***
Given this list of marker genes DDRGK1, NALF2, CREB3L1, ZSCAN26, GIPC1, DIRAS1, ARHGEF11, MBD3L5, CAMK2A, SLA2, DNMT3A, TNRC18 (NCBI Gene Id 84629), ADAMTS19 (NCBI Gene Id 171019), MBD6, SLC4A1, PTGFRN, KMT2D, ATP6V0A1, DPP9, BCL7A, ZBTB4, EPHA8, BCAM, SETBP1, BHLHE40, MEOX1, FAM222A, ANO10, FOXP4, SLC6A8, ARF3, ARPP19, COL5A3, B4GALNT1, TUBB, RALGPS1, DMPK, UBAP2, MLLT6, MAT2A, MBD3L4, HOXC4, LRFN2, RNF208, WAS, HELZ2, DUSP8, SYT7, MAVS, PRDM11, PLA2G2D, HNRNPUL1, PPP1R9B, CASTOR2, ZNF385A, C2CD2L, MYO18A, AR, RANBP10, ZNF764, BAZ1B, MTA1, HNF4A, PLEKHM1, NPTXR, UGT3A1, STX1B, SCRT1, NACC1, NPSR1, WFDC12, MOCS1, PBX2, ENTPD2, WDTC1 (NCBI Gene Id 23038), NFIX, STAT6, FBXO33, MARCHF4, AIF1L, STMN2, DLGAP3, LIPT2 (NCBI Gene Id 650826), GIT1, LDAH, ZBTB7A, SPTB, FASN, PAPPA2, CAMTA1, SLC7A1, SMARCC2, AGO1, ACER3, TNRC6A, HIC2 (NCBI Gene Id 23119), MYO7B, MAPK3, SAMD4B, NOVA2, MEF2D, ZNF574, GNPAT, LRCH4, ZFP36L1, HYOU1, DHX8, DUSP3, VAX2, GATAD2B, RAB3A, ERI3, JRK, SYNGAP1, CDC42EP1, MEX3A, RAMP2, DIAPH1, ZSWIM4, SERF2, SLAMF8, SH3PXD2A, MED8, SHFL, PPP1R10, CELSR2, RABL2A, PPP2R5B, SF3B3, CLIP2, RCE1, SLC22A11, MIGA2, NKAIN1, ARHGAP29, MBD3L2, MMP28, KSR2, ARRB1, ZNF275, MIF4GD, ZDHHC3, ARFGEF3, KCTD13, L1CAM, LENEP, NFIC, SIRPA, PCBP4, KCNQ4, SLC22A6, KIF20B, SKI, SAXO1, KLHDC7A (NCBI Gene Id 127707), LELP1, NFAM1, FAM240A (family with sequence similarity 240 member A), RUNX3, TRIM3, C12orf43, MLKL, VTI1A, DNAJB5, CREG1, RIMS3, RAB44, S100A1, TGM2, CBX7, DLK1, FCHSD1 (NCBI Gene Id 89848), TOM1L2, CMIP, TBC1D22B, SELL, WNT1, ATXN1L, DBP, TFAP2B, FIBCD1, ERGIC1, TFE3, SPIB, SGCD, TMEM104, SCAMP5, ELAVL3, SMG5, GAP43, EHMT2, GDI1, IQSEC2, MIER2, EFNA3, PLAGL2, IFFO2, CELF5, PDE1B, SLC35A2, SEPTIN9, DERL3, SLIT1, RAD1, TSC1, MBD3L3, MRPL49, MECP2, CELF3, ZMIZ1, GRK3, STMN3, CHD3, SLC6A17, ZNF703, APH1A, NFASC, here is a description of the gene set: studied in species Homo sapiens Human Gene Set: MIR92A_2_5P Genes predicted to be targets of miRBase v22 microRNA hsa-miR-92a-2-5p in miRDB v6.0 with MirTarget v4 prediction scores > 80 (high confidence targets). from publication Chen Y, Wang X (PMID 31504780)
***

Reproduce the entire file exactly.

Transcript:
Given this list of marker genes DDRGK1, NALF2, CREB3L1, ZSCAN26, GIPC1, DIRAS1, ARHGEF11, MBD3L5, CAMK2A, SLA2, DNMT3A, TNRC18 (NCBI Gene Id 84629), ADAMTS19 (NCBI Gene Id 171019), MBD6, SLC4A1, PTGFRN, KMT2D, ATP6V0A1, DPP9, BCL7A, ZBTB4, EPHA8, BCAM, SETBP1, BHLHE40, MEOX1, FAM222A, ANO10, FOXP4, SLC6A8, ARF3, ARPP19, COL5A3, B4GALNT1, TUBB, RALGPS1, DMPK, UBAP2, MLLT6, MAT2A, MBD3L4, HOXC4, LRFN2, RNF208, WAS, HELZ2, DUSP8, SYT7, MAVS, PRDM11, PLA2G2D, HNRNPUL1, PPP1R9B, CASTOR2, ZNF385A, C2CD2L, MYO18A, AR, RANBP10, ZNF764, BAZ1B, MTA1, HNF4A, PLEKHM1, NPTXR, UGT3A1, STX1B, SCRT1, NACC1, NPSR1, WFDC12, MOCS1, PBX2, ENTPD2, WDTC1 (NCBI Gene Id 23038), NFIX, STAT6, FBXO33, MARCHF4, AIF1L, STMN2, DLGAP3, LIPT2 (NCBI Gene Id 650826), GIT1, LDAH, ZBTB7A, SPTB, FASN, PAPPA2, CAMTA1, SLC7A1, SMARCC2, AGO1, ACER3, TNRC6A, HIC2 (NCBI Gene Id 23119), MYO7B, MAPK3, SAMD4B, NOVA2, MEF2D, ZNF574, GNPAT, LRCH4, ZFP36L1, HYOU1, DHX8, DUSP3, VAX2, GATAD2B, RAB3A, ERI3, JRK, SYNGAP1, CDC42EP1, MEX3A, RAMP2, DIAPH1, ZSWIM4, SERF2, SLAMF8, SH3PXD2A, MED8, SHFL, PPP1R10, CELSR2, RABL2A, PPP2R5B, SF3B3, CLIP2, RCE1, SLC22A11, MIGA2, NKAIN1, ARHGAP29, MBD3L2, MMP28, KSR2, ARRB1, ZNF275, MIF4GD, ZDHHC3, ARFGEF3, KCTD13, L1CAM, LENEP, NFIC, SIRPA, PCBP4, KCNQ4, SLC22A6, KIF20B, SKI, SAXO1, KLHDC7A (NCBI Gene Id 127707), LELP1, NFAM1, FAM240A (family with sequence similarity 240 member A), RUNX3, TRIM3, C12orf43, MLKL, VTI1A, DNAJB5, CREG1, RIMS3, RAB44, S100A1, TGM2, CBX7, DLK1, FCHSD1 (NCBI Gene Id 89848), TOM1L2, CMIP, TBC1D22B, SELL, WNT1, ATXN1L, DBP, TFAP2B, FIBCD1, ERGIC1, TFE3, SPIB, SGCD, TMEM104, SCAMP5, ELAVL3, SMG5, GAP43, EHMT2, GDI1, IQSEC2, MIER2, EFNA3, PLAGL2, IFFO2, CELF5, PDE1B, SLC35A2, SEPTIN9, DERL3, SLIT1, RAD1, TSC1, MBD3L3, MRPL49, MECP2, CELF3, ZMIZ1, GRK3, STMN3, CHD3, SLC6A17, ZNF703, APH1A, NFASC, here is a description of the gene set: studied in species Homo sapiens Human Gene Set: MIR92A_2_5P Genes predicted to be targets of miRBase v22 microRNA hsa-miR-92a-2-5p in miRDB v6.0 with MirTarget v4 prediction scores > 80 (high confidence targets). from publication Chen Y, Wang X (PMID 31504780)